• I don’t actually know if the samples are absolutely required for what I’m using CUDA for, but it’s recommended according to NVIDIA, and compiling them will output a nifty deviceQuery binary which can be ran to test if everything is working properly.
  6. Make sure nvcc -V outputs something.
    • If an error, the above steps 1-4 didn’t work :(
  7. cd ~/NVIDIA_CUDA-8.0_Samples, cross your fingers, and run make
    • The compile will take a while
    • My compile actually errored near the end with an error about /usr/bin/ld: cannot find -lnvcuvid I think that doesn’t really matter because the binary files were still output.
  8. Try running ~/NVIDIA_CUDA-8.0_Samples/bin/x86_64/linux/release/deviceQuery to see if you get any output. Hopefully you will see your GPU listed.

Install cuDNN v5.1

This AskUbuntu answer has good instructions. Here are the instructions specific to this set-up:

  1. Visit the NVIDIA cuDNN page and click “Download”.
  2. Join the program and fill out the survey.
  3. Agree to the terms of service.
  4. Click the link for “Download cuDNN v5.1 (Jan 20, 2017), for CUDA 8.0”
  5. Download the “cuDNN v5.1 Library for Linux” (3rd link from the top).
  6. Untar the downloaded file. E.g.:
    cd ~/Downloads
    tar -xvf cudnn-8.0-linux-x64-v5.1.tgz
    
  7. Install the cuDNN files to the CUDA folder:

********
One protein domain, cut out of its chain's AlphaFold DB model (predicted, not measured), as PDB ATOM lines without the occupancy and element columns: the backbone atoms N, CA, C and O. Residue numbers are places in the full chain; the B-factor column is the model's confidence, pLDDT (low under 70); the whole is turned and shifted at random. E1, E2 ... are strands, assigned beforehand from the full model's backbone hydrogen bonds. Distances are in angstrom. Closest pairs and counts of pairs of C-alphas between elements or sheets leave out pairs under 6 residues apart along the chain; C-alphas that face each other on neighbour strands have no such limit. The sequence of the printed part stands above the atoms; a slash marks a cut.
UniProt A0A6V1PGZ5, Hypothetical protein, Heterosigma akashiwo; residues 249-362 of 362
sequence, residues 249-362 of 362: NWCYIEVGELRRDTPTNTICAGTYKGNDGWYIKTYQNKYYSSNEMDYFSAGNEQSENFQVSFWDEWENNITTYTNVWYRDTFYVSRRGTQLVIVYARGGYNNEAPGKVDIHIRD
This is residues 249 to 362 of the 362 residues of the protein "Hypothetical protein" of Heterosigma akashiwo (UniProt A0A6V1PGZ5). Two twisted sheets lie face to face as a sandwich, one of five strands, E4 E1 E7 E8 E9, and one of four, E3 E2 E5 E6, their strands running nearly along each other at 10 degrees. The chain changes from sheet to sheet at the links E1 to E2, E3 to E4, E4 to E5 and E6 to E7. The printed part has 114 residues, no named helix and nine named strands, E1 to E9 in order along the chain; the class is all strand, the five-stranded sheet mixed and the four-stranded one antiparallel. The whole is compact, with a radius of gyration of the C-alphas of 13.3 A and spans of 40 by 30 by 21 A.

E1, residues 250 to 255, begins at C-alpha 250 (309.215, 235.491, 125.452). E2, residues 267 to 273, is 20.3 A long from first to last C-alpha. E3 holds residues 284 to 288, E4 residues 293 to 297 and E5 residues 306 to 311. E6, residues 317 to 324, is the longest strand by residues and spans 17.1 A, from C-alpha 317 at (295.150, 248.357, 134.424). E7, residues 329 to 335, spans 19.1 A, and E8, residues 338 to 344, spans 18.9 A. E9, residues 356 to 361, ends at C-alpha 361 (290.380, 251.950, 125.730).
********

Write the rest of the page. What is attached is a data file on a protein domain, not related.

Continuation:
cd cuda
    sudo cp -P include/* /usr/local/cuda-8.0/include/
    sudo cp -P lib64/* /usr/local/cuda-8.0/lib64/
    sudo chmod a+r /usr/local/cuda-8.0/lib64/libcudnn*
    

Install libcupti-dev

This one is simple. Just run:

sudo apt-get install libcupti-dev

Create a Virtualenv

I recommend using virtualenvwrapper to create the tensorflow virtualenv, but the TensorFlow docs still have instructions to create the virtualenv manually.

  1. Install virtualenvwrapper. Make sure to add the required lines to your ~/.bashrc.
  2. Create the virtualenv:
    mkvirtualenv --python=python3 tensorflow
    

Install the TensorFlow with GPU support

If you just run pip install tensorflow you will not get GPU support. To install the correct version you will have to install from a particular url. Here is the install command you will have to run to install TensorFlow 1.2 for Python 3.5 with GPU support:

pip install https://storage.googleapis.com/tensorflow/linux/gpu/tensorflow_gpu-1.2.0-cp35-cp35m-linux_x86_64.whl

If you need a different version of TensorFlow, you can edit the version number in the URL. Same with the Python version (change cp35 to cp36 to install for Python 3.6 instead, for example).

Test that the installation worked

Save this script from the TensorFlow tutorials to a file called test_gpu.py:

# Creates a graph.
with tf.device('/cpu:0'):
  a = tf.constant([1.0, 2.0, 3.0, 4.0, 5.0, 6.0], shape=[2, 3], name='a')
  b = tf.constant([1.0, 2.0, 3.0, 4.0, 5.0, 6.0], shape=[3, 2], name='b')
c = tf.matmul(a, b)
# Creates a session with log_device_placement set to True.
sess = tf.Session(config=tf.ConfigProto(log_device_placement=True))
# Runs the op.
print(sess.run(c))

And then run it:

python test_gpu.py

You should see your GPU card listed under “Device mapping:” and that each task in the compute graph is assigned to gpu:0.

If you see “Device mapping: no known devices” then something went wrong and TensorFlow cannot access your GPU.

RSS